Built to Last 2nd Ed.

Successful Habits of Visionary Companies: 10th Anniversary Edition

James C. Collins, Jerry I. Porras

Publisher: Random House, 2004, 342 pages

ISBN: 978-1-844-13584-4

Keywords: Strategy

Last modified: June 22, 2021, 8:29 p.m.

This is not a book about charismatic visionary leaders. It is not about visionary product concepts or visionary products or visionary market insights. Nor is it about just having a corporate vision. This is a book about something far more important, enduring, and substantial. This is a book about visionary companies"

So write Jim Collins and Jerry Porras in this groundbreaking book that shatters myths, provides new insights, and gives practical guidance to those who would like to build landmark companies that stand the test of time.

Drawing upon a six-year research project at the Stanford University Graduate School of Business, Collins and Porras took eighteen truly exceptional and long-lasting companies — they have an average age of nearly one hundred years and have outperformed the general stock market by a factor of fifteen since 1926 — and studied each company in direct comparison to one of its top competitors. They examined the companies from their very beginnings to the present day — as start-ups, as midsize companies, and as large companies. Throughout, the authors asked: "What makes the truly exceptional companies different from other companies?"

What separates General Electric, 3M, Merck, Wal-Mart, Hewlett-Packard, Walt Disney, and Philip Morris from their rivals? How, for example, did Procter & Gamble, which began life substantially behind rival Colgate, eventually prevail as the premier institution in its industry? How was Motorola able to move from a humble battery repair business into integrated circuits and cellular communications, while Zenith never became dominant in anything other than TVs? How did Boeing unseat McDonnell Douglas as the world's best commercial aircraft company — what did Boeing have that McDonnell Douglas lacked?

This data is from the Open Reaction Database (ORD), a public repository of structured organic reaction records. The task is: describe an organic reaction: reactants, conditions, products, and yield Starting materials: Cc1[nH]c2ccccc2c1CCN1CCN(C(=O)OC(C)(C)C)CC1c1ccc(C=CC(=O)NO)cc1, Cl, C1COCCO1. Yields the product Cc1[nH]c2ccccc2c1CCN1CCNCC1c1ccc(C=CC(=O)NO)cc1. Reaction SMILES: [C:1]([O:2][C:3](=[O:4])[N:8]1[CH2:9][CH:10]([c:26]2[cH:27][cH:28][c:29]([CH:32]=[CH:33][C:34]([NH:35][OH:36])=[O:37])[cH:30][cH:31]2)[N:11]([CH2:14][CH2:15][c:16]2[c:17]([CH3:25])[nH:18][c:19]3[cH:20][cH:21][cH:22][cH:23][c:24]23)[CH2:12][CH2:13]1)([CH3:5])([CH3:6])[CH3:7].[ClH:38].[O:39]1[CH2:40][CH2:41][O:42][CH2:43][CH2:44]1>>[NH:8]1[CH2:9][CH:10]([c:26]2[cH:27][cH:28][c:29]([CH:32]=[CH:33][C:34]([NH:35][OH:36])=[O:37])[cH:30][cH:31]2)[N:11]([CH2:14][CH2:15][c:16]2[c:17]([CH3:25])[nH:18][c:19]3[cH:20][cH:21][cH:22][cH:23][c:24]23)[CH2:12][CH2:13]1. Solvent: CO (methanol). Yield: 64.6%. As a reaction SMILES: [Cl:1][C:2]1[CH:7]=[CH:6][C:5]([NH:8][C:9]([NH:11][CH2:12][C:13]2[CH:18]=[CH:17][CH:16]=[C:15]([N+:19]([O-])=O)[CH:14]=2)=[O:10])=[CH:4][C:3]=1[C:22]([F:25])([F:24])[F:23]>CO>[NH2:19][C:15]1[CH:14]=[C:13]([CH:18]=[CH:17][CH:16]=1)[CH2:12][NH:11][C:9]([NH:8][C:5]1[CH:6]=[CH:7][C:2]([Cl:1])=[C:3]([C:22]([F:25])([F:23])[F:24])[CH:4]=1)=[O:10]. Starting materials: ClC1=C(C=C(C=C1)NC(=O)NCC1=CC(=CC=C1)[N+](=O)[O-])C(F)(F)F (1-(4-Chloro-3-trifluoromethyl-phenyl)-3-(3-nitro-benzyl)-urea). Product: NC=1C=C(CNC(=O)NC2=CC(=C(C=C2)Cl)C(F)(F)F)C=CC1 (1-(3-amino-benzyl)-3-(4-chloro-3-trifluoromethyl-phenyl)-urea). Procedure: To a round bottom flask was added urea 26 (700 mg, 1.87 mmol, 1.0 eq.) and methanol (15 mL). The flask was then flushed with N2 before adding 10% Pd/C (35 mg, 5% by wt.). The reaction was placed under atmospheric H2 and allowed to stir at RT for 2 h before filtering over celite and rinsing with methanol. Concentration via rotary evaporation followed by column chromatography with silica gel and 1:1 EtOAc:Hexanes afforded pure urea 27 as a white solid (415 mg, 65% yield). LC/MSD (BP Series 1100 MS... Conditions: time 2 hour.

By answering such questions, Collins and Porras go beyond the incessant barrage of management buzzwords and fads of the day to discover timeless qualities that have consistently distinguished outstanding companies. They also provide inspiration to all executives and entrepreneurs by destroying the false but widely accepted idea that only charismatic visionary leaders can build visionary companies.

Filled with hundreds of specific examples and organized into a coherent framework of practical concepts that can be applied by managers and entrepreneurs at all levels, Built to Last provides a master blueprint for building organizations that will prosper long into the twenty-first century and beyond.

  • Preface to the Tenth Anniversary Edition
  • Preface to the First Edition
  • Introduction
  1. The Best of the Best
  2. Clock Building, Not Time Telling
  3. No "Tyranny of the OR" 
  4. More Than Profits
  5. Big Hairy Audacious Goals
  6. Cult-Like Cultures
  7. Try a Lot of Stuff and Keep What Works
  8. Home-Grown Management
  9. Good Enough Never Is
  10. The End of the Beginning
  11. Building the Vision
  • Epilogue: Frequently Asked Questions


Built to Last

Reviewed by Roland Buresund

Disappointing *** (3 out of 10)

Last modified: Aug. 8, 2021, 1:19 p.m.

This is a pretty meaningless book that talks about the need of objectives and values, without substantiating why these would make any company more sustainable than another. The examples are badly outdated, where a majority doesn't last anymore as they are described in the book (so much for their research and conclusions). It feels like a book written to make money on a previous bestseller or to fulfill a publishing contract.

Avoid, as you won't get anything useful from reading it.


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